The potato cyst nematode (Globodera rostochiensis) is a plant-parasitic nematode that evolved, along with its potato host, in the high Andes of South America. It has evolved cold tolerance abilities in response to the subzero temperatures it experiences in its native mountain environment. The nematode has been accidentally spread by humans, along with the introduction of potatoes to many parts of the world. After mating, the female potato cyst nematode becomes full of eggs. She then dies and her body wall becomes hardened to form a cyst, which protects the enclosed eggs - she truly lays down her life for her children. The eggs develop into infective larvae that do not hatch until they are stimulated to do so by chemicals released by the roots of a potato plant growing nearby.

The cysts contain up to 500 eggs and can contain viable larvae after many years within the soil. The eggs are resistant to desiccation and low temperatures. This is why this nematode is so hard to control. If it infests a commercial crop, potatoes cannot be grown on that land for many years. The eggshell, which encloses the infective larva, prevents inoculative freezing, enabling the larva to supercool to temperatures as low as —38°C, even though the cyst and eggs are encased in ice. The eggs supercool to such a large extent because they contain a small volume of water with no nucleators and because the egg fluid contains trehalose that acts as an antifreeze. Other nematodes that are enclosed as an embryo or larva within an eggshell or by a sheath (derived from a partly moulted cuticle) can also prevent inoculative freezing and use a freeze-avoiding strategy.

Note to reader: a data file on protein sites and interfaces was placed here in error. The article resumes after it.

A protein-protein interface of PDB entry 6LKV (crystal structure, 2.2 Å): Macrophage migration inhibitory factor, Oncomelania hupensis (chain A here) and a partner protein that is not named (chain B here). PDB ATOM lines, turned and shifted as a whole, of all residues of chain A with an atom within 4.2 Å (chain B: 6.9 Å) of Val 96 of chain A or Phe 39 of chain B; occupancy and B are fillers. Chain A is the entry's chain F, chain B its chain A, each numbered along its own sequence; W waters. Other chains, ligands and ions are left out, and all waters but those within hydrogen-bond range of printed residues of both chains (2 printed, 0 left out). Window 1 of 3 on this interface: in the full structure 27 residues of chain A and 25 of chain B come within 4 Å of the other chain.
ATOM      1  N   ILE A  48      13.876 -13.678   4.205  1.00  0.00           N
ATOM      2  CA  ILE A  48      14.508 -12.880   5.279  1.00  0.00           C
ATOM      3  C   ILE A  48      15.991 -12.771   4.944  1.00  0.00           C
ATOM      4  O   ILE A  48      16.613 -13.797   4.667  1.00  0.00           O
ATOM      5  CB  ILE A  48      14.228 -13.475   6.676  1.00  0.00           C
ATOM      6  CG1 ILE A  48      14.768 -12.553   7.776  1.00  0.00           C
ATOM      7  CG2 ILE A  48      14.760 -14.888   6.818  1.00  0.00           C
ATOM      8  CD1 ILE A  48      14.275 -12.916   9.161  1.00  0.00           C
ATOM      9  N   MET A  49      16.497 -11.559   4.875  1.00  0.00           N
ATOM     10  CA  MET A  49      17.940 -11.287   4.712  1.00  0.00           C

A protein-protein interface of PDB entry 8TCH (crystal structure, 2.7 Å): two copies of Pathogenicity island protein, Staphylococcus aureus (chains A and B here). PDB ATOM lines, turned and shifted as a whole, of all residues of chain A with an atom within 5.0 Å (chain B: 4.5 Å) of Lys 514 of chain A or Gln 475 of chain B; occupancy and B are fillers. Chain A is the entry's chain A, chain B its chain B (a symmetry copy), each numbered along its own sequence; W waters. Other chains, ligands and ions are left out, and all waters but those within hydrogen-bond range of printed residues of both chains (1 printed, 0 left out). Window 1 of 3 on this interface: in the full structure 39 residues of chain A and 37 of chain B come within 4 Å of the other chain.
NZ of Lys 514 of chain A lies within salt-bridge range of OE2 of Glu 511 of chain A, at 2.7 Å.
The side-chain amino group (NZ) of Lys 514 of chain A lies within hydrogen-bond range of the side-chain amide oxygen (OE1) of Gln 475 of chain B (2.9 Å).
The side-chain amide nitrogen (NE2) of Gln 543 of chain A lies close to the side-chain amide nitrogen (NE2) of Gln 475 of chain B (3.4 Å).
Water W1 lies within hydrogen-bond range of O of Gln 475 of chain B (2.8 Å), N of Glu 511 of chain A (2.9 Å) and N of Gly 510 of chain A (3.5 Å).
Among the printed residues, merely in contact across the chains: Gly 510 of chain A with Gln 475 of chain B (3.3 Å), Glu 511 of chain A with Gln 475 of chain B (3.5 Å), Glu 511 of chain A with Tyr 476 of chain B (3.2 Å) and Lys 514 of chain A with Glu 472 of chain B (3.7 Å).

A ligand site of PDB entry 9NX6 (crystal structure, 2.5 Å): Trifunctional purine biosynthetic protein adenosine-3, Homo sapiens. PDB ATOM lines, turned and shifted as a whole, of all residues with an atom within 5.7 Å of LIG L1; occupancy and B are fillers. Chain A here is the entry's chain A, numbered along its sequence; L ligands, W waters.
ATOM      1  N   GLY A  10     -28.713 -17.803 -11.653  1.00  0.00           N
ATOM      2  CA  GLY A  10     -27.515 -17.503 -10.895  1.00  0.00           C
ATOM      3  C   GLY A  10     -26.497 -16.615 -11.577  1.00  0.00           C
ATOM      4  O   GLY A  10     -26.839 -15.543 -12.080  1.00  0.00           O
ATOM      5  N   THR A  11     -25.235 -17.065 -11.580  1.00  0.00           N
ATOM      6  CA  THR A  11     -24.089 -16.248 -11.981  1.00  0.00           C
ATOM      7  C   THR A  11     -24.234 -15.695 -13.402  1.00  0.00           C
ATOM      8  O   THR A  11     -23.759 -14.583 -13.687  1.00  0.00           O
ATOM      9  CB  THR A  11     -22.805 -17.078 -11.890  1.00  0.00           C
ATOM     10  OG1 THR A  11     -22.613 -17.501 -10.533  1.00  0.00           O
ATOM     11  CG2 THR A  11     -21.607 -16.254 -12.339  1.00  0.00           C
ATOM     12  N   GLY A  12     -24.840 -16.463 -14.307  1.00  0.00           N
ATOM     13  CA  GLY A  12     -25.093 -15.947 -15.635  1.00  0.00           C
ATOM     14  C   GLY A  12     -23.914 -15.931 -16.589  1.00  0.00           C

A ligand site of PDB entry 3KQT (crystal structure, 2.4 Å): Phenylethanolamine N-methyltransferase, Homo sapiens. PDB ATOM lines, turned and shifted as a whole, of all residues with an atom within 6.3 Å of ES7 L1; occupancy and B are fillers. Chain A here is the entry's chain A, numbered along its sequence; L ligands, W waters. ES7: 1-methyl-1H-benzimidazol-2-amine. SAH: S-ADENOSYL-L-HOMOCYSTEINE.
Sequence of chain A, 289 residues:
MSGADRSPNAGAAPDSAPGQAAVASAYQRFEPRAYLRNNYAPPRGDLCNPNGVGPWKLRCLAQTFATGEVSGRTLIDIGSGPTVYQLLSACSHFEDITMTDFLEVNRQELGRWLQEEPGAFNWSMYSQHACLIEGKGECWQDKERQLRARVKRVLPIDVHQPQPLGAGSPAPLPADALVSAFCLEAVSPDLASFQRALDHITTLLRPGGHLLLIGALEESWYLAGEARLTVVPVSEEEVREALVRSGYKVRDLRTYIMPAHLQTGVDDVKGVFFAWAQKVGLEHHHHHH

Invertebrates that can survive anhydrobiotically (some nematodes, rotifers, tardigrades, arthropod larvae) can avoid freezing since, in a state of anhydrobiosis, there is no water present to freeze. When a soil animal prevents inoculative freezing or freezes close to, but not in contact with, ice, it will undergo dehydration. This occurs because the vapour pressure (which is a measure of the tendency of a liquid or solid to change into the gaseous state and thus evaporate) of the supercooled water within the animal is higher than that of the surrounding ice. This happens in earthworm cocoons. Earthworms are restricted to soils that contain sufficient moisture and organic material. The cocoon contains one to 20 eggs (depending on the species), which are surrounded by a tough capsule. The wall of the cocoon prevents inoculative freezing, but is surrounded by ice, and the cocoon's contents thus lose water and it effectively starts to freeze dry. This process was first described by Martin Holmstrup of the National Environmental Research Institute at Silkeborg, Denmark, who considers it to be a separate mechanism of cold hardiness and calls it the 'protective dehydration mechanism' of cold hardiness. This also occurs in some springtails (a group of insects) and enchytraeids (annelids, related to earthworms). It may also occur in other soil or aquatic invertebrates (such as nematodes) which have structures that prevent inoculative freezing.